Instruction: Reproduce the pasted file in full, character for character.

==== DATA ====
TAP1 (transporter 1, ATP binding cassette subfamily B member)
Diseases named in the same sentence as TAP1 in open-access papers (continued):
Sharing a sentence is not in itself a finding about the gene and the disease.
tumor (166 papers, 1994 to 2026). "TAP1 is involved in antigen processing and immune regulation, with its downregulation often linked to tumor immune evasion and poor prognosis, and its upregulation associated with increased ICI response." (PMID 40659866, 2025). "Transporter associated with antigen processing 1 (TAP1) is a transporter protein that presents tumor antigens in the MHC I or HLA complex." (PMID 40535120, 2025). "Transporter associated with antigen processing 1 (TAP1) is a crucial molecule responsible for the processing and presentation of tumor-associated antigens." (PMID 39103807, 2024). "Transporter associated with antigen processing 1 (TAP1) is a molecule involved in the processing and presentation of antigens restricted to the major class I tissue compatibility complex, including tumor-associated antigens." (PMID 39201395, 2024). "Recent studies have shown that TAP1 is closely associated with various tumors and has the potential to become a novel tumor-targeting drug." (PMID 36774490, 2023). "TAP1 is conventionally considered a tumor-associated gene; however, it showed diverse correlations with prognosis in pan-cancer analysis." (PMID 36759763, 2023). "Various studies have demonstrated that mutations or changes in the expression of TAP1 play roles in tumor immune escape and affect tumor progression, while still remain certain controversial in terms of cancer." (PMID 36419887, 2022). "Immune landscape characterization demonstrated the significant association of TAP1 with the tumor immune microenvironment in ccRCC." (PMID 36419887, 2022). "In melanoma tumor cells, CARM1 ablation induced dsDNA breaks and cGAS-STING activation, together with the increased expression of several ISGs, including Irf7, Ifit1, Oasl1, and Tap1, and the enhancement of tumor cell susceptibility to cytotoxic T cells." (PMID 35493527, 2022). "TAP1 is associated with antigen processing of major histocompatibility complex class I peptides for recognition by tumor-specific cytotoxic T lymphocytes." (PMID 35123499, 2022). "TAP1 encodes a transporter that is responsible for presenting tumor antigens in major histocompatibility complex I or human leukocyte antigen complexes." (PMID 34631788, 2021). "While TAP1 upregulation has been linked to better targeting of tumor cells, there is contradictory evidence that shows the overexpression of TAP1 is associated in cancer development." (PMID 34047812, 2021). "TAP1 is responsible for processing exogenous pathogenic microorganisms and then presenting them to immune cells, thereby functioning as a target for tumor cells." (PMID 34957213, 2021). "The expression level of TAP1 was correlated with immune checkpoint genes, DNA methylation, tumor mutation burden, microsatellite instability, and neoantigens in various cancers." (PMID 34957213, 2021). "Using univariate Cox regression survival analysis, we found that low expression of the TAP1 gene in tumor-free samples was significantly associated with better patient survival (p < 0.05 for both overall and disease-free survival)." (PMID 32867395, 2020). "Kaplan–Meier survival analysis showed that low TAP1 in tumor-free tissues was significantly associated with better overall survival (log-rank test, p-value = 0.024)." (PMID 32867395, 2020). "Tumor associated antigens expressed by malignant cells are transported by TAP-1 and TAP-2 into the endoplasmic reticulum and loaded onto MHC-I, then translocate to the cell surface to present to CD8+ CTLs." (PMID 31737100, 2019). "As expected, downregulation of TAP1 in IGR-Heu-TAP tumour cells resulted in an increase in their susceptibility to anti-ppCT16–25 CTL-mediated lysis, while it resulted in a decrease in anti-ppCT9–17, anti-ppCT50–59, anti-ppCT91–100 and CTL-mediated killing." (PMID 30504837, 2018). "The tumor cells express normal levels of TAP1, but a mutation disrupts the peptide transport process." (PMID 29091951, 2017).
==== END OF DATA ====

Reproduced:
TAP1 (transporter 1, ATP binding cassette subfamily B member)
Diseases named in the same sentence as TAP1 in open-access papers (continued):
Sharing a sentence is not in itself a finding about the gene and the disease.
tumor (166 papers, 1994 to 2026). "TAP1 is involved in antigen processing and immune regulation, with its downregulation often linked to tumor immune evasion and poor prognosis, and its upregulation associated with increased ICI response." (PMID 40659866, 2025). "Transporter associated with antigen processing 1 (TAP1) is a transporter protein that presents tumor antigens in the MHC I or HLA complex." (PMID 40535120, 2025). "Transporter associated with antigen processing 1 (TAP1) is a crucial molecule responsible for the processing and presentation of tumor-associated antigens." (PMID 39103807, 2024). "Transporter associated with antigen processing 1 (TAP1) is a molecule involved in the processing and presentation of antigens restricted to the major class I tissue compatibility complex, including tumor-associated antigens." (PMID 39201395, 2024). "Recent studies have shown that TAP1 is closely associated with various tumors and has the potential to become a novel tumor-targeting drug." (PMID 36774490, 2023). "TAP1 is conventionally considered a tumor-associated gene; however, it showed diverse correlations with prognosis in pan-cancer analysis." (PMID 36759763, 2023). "Various studies have demonstrated that mutations or changes in the expression of TAP1 play roles in tumor immune escape and affect tumor progression, while still remain certain controversial in terms of cancer." (PMID 36419887, 2022). "Immune landscape characterization demonstrated the significant association of TAP1 with the tumor immune microenvironment in ccRCC." (PMID 36419887, 2022). "In melanoma tumor cells, CARM1 ablation induced dsDNA breaks and cGAS-STING activation, together with the increased expression of several ISGs, including Irf7, Ifit1, Oasl1, and Tap1, and the enhancement of tumor cell susceptibility to cytotoxic T cells." (PMID 35493527, 2022). "TAP1 is associated with antigen processing of major histocompatibility complex class I peptides for recognition by tumor-specific cytotoxic T lymphocytes." (PMID 35123499, 2022). "TAP1 encodes a transporter that is responsible for presenting tumor antigens in major histocompatibility complex I or human leukocyte antigen complexes." (PMID 34631788, 2021). "While TAP1 upregulation has been linked to better targeting of tumor cells, there is contradictory evidence that shows the overexpression of TAP1 is associated in cancer development." (PMID 34047812, 2021). "TAP1 is responsible for processing exogenous pathogenic microorganisms and then presenting them to immune cells, thereby functioning as a target for tumor cells." (PMID 34957213, 2021). "The expression level of TAP1 was correlated with immune checkpoint genes, DNA methylation, tumor mutation burden, microsatellite instability, and neoantigens in various cancers." (PMID 34957213, 2021). "Using univariate Cox regression survival analysis, we found that low expression of the TAP1 gene in tumor-free samples was significantly associated with better patient survival (p < 0.05 for both overall and disease-free survival)." (PMID 32867395, 2020). "Kaplan–Meier survival analysis showed that low TAP1 in tumor-free tissues was significantly associated with better overall survival (log-rank test, p-value = 0.024)." (PMID 32867395, 2020). "Tumor associated antigens expressed by malignant cells are transported by TAP-1 and TAP-2 into the endoplasmic reticulum and loaded onto MHC-I, then translocate to the cell surface to present to CD8+ CTLs." (PMID 31737100, 2019). "As expected, downregulation of TAP1 in IGR-Heu-TAP tumour cells resulted in an increase in their susceptibility to anti-ppCT16–25 CTL-mediated lysis, while it resulted in a decrease in anti-ppCT9–17, anti-ppCT50–59, anti-ppCT91–100 and CTL-mediated killing." (PMID 30504837, 2018). "The tumor cells express normal levels of TAP1, but a mutation disrupts the peptide transport process." (PMID 29091951, 2017).